5G connectivity is fundamental to Europe achieving climate targets

5G connectivity is fundamental to Europe achieving climate targets

The accelerated rollout of 5G connectivity across Europe and the UK will have an immediate and catalysing impact in reducing CO2 emissions, according to a new study commissioned by Ericsson. 

As European nations ramp up efforts to address climate targets, a new Europe-wide analysis finds that implementing 5G technology across four high-emitting sectors – power, transport, manufacturing and buildings – could create 55-170MtCO2e of emissions savings per year, the same saving that would be achieved by removing 35 million cars. That’s one in seven cars on Europe’s roads. The study reports that at least 40% of the EU’s carbon reduction solutions, up until 2030, will rely on fixed-line and mobile connectivity. 

Börje Ekholm, President and CEO, Ericsson, said: “The EU and UK have set ambitious targets to reduce carbon emissions that will require transformational shifts across society. This new analysis demonstrates that connectivity, specifically 5G, is vital to achieving these decarbonisation targets. It is difficult to see how these targets will be met unless the rollout of digital infrastructure across Europe accelerates to match that of other leading countries and regions in the developed world. 

“At present, with 5G rollout, Europe is strolling towards a more digital, low-carbon future, while other regions are sprinting in the same direction. Policymakers and regulators have a major role to play here by realising the competitive economic, social and sustainable potential of 5G and working speedily together to clear practical, regulatory and financial obstacles so that people, businesses, industries and societies right across Europe can enjoy the benefits.”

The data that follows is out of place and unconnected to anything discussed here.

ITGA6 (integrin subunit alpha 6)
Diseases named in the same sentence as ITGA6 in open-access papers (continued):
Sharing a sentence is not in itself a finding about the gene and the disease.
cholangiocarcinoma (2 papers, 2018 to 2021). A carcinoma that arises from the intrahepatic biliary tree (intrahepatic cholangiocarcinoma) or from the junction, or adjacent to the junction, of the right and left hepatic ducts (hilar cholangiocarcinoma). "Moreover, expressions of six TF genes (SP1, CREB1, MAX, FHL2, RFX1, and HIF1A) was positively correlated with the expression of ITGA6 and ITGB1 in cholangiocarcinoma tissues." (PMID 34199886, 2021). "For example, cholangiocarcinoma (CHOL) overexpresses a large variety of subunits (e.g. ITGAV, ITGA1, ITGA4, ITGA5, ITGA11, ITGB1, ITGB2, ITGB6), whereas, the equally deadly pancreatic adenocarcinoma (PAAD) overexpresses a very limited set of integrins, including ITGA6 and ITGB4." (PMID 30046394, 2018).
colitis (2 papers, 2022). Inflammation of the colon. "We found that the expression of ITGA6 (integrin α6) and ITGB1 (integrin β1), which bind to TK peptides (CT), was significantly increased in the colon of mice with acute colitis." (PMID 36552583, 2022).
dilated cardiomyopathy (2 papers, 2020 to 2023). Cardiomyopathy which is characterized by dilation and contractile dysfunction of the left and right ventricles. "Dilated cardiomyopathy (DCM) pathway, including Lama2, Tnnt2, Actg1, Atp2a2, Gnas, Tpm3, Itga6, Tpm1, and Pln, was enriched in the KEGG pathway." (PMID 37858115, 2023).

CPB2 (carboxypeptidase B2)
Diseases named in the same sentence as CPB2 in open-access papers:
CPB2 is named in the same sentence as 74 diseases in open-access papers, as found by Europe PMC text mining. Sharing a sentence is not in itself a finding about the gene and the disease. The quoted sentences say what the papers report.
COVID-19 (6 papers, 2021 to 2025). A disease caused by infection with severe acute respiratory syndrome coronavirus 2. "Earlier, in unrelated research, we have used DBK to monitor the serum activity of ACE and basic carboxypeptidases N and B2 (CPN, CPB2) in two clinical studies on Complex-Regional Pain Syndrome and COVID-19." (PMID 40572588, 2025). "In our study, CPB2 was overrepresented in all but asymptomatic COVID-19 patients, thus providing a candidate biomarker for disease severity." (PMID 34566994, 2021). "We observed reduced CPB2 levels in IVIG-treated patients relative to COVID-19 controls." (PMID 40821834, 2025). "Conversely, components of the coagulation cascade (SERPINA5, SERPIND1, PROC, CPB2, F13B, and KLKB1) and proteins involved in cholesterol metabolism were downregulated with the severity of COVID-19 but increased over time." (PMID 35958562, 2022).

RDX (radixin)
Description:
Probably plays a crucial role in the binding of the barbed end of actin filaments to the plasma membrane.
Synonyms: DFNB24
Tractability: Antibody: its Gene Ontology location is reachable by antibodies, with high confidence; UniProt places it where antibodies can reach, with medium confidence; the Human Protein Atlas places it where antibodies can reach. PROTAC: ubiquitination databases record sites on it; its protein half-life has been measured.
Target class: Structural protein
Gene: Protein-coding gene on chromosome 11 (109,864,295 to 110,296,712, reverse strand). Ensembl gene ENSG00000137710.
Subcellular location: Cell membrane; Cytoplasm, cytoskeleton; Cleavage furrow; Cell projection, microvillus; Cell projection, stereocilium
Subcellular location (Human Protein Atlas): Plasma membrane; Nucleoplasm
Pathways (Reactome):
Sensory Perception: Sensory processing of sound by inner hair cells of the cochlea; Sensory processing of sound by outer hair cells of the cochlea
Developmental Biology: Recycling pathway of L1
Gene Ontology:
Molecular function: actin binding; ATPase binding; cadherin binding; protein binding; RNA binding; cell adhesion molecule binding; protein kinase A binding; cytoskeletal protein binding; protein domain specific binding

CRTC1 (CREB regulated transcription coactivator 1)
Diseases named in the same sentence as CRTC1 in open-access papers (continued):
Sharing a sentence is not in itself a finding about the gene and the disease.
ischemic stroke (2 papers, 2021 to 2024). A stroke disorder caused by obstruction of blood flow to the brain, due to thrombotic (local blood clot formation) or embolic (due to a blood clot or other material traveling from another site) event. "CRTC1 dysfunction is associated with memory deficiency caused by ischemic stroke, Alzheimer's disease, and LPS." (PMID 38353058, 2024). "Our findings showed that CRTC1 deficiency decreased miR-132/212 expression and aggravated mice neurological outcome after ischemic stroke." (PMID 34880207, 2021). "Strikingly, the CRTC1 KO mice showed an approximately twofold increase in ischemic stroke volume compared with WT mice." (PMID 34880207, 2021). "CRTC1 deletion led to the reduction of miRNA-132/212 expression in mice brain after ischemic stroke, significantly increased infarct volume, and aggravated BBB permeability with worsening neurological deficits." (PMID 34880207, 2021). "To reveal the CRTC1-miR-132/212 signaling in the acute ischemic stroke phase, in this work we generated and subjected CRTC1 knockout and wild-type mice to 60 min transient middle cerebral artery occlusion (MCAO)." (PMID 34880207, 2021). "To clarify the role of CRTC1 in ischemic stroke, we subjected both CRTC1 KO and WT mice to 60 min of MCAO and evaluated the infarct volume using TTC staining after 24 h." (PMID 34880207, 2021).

These solutions, such as the development of renewable energy generators, could reduce EU emissions by 550 million tons of carbon dioxide equivalent (550MtCO2e), which is nearly half of the emissions created by the entire EU energy supply sector in 2017 and 15% of the EU’s total annual emissions in 2017, the year was chosen as a benchmark for the analysis.  

Adding in the savings from applying 5G to the four high-emitting sectors would bring the total emissions reduction to nearly 20% of the EU’s total annual emissions in 2017. The equivalent of the total annual emissions of Spain and Italy combined. 

Despite the potential at stake, new forecasting of 5G rollout from the annual Ericsson Mobility Report paints a concerning picture for Europe. 

At the end of 2020, 5G covered around 15% of the world’s population. In 2027, just three years before global emissions will need to have halved to stay on track to limit global warming to 1.5ºC, new forecasts predict that global rollout will still only be at around 75%. 

Significantly, North America and north-east Asia are estimated to enjoy more than 95% population coverage by 2027. In contrast, Europe is estimated to be significantly behind its economic competitors with more than 80% population coverage. 

Ericsson has invested heavily in energy-efficiency-led R&D – and product and solution development – across all technology portfolios to offer customers the most sustainable alternatives for their network modernisation strategies. 

Click below to share this article

Browse our latest issue

Intelligent CIO Europe

View Magazine Archive